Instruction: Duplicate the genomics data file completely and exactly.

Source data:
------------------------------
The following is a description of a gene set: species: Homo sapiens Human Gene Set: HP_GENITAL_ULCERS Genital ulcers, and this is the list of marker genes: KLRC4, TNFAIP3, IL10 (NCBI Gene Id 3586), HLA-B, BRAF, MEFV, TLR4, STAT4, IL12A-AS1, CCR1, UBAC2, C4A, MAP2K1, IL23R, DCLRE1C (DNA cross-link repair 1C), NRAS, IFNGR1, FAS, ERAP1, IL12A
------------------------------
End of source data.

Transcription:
The following is a description of a gene set: species: Homo sapiens Human Gene Set: HP_GENITAL_ULCERS Genital ulcers, and this is the list of marker genes: KLRC4, TNFAIP3, IL10 (NCBI Gene Id 3586), HLA-B, BRAF, MEFV, TLR4, STAT4, IL12A-AS1, CCR1, UBAC2, C4A, MAP2K1, IL23R, DCLRE1C (DNA cross-link repair 1C), NRAS, IFNGR1, FAS, ERAP1, IL12A